For Barrio Fiesta’s latest international venture, Happy Ongpauco-Tiu reinvents familiar flavors to accommodate the Muslim market
One could easily surmise that for a family-run outfit responsible for inventing something as iconic as the original crispy pata, things are already as good as they will ever get for the Barrio Fiesta Company. But with the second generation now at the helm and the third generation steadily pouring in fresh ideas to further expand the company’s portfolio of restaurants into both the local and global food arena, it’s quite apparent that Barrio Fiesta’s best days have yet to come.
Even with the countless Filipinos dining in one of her family’s 20 strong branches every day, it still pleases third-generation restaurateur Happy Ongpauco-Tiu every time she hears Barrio Fiesta figuring into the top-of-mind restaurants patronized by Filipinos. This is especially true overseas, where the solid reputation of the brand has attracted the attention of international investors from as far as Canada, Dubai, and Qatar who are keen on bringing the brand to their home shores.
“Even when we’re not so aggressive in terms of marketing, it’s nice hearing how most of the people abroad still know and crave the authentic Barrio Fiesta food. It’s why our investors approach us instead of the other brands—they’re thorough with their research before they invest, and when they ask their market what Filipino restaurants they know in the Philippines, Barrio Fiesta would always be in the top rank,” she shares.
Barrio Fiesta traces its roots in Malabon where matriarch Chit Ongpauco started the hole-in-the-wall restaurant back in the 1950s. According to her granddaughter, this was practically unheard of at that time. “There weren’t a lot of Filipino restaurants around and my family was really one of the firsts who decided to take that leap. Barrio Fiesta became famous for my lola’s kare-kare, and when my dad came up with the crispy pata years later, it became even more popular and was known as the home of kare-kare and crispy pata,” she recounts.
While the young Ongpauco prefers working independently from the family business (she initiated the Happy Concept Group, whose portfolio of restaurants include World Topps, Pamana, Tsokolateria, Bento Box, and Hawaiian Bar-B-Que), she personally oversees Barrio Fiesta’s international expansion. “I’ve always been big on independence, which is why I chose to have my own brand instead of handling any of the Philippine businesses. I did however agree to doing the international expansion. I work with my partners there, and at the end of it all, it’s just the partners and me deciding.”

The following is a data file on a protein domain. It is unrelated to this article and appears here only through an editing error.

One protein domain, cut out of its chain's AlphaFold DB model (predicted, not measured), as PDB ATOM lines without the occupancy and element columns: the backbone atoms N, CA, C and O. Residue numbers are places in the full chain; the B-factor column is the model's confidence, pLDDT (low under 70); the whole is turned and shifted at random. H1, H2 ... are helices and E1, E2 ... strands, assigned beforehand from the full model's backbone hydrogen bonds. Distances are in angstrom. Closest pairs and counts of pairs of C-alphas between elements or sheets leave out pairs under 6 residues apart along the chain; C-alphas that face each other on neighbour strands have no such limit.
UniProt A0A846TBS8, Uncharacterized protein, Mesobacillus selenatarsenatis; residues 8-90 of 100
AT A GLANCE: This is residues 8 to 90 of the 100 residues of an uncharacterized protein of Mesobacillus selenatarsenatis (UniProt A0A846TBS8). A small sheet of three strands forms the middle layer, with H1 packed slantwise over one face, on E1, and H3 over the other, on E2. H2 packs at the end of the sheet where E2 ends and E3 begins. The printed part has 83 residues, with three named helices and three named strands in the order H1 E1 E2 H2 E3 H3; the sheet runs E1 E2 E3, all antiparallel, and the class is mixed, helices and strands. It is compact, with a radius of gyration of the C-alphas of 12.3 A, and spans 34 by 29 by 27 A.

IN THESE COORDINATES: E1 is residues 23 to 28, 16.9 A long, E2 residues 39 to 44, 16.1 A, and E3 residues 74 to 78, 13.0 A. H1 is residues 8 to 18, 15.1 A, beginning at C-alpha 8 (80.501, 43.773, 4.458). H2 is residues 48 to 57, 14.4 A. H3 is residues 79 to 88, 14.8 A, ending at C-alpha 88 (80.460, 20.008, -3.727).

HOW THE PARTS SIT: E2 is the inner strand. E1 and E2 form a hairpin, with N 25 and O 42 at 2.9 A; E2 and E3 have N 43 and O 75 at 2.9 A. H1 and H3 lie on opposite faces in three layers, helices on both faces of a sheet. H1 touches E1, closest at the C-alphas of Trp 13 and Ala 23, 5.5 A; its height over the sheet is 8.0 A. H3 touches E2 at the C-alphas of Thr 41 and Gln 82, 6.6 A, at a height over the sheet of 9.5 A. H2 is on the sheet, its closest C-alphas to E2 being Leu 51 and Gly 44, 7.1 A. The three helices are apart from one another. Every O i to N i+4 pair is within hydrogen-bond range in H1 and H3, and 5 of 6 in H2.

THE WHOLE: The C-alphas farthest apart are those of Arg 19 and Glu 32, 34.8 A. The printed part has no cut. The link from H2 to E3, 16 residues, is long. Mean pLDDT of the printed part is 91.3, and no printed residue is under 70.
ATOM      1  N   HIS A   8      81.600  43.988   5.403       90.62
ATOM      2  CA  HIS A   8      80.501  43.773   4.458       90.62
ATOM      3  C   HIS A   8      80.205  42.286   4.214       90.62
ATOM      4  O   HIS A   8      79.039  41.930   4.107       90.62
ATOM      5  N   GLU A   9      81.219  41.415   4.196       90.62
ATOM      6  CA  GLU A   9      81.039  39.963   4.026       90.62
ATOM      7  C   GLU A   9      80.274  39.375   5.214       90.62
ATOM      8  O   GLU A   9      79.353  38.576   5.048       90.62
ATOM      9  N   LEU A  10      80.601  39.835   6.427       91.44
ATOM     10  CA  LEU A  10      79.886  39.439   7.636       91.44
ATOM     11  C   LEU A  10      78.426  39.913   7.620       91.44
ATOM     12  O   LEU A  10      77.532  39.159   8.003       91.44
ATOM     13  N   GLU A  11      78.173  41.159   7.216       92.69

As with the rest of her clan, Ongpauco-Tiu is a stickler for authentic Filipino flavors. “I’m not really big on fusion or on high-end small portions. I try to stick to the authentic flavors because I think Filipinos would almost always go back to the traditional Filipino food. Sure, they would try different cuisines maybe once or twice a month, but they would always go back to traditional Filipino food; recipes that have been passed on from one generation to the next,” she says.
Whereas it’s quite easy to stay true to her family’s heirloom recipes when in the homeland, Ongpauco-Tiu admits to finding it very challenging to do this abroad. Set to open in Qatar this September—its second branch in the Middle East after Dubai—Barrio Fiesta has a great deal of the items in the menu that needed to be altered to suit the preferences of the Muslim country. “I had to omit all the pork,” she says, adding that their biggest seller, the crispy pata, even had to be taken off the menu.
Not one to back out of a challenge, Ongpauco’s team resorted to some crafty, creative tactics. “We decided to come up with alternative recipes that would satisfy Filipinos’ cravings for crispy pata and other pork dishes, so we played around with classic items like the tokwa’t baboy. Because chicken skin has the same richness we all crave in pork, we made it tokwa’t balat ng manok instead,” she shares.
Right now, things are humming along smoothly for the Barrio Fiesta group’s international operations. But Ongpauco-Tiu shares her cousins’ sentiments that there’s a need to shake up the Philippine business. “There’s so much potential for franchising it in the country. Right now, the second generation is not really keen on it. They don’t see the point and I guess they’re old-fashioned that way. But the third generation, my cousins and I, we’re trying to put structure into the whole system to make it franchise-ready. We really want to grow the brand. Barrio Fiesta is still so known—but to the older generation. The millennials kind of don’t know it anymore, so for it to live on, we have to either have it franchised or continue to grow it as a family. We’re really pushing the family to work on it, to continue the legacy that my grandparents built. We’re doing really well in our businesses abroad, but there’s more that could be done here in the Philippines.” And this means exciting times for both the local and international customers as we anticipate their new bag of tricks.
F&B Report | The Restaurateur Issue
Photography by Jilson Tiu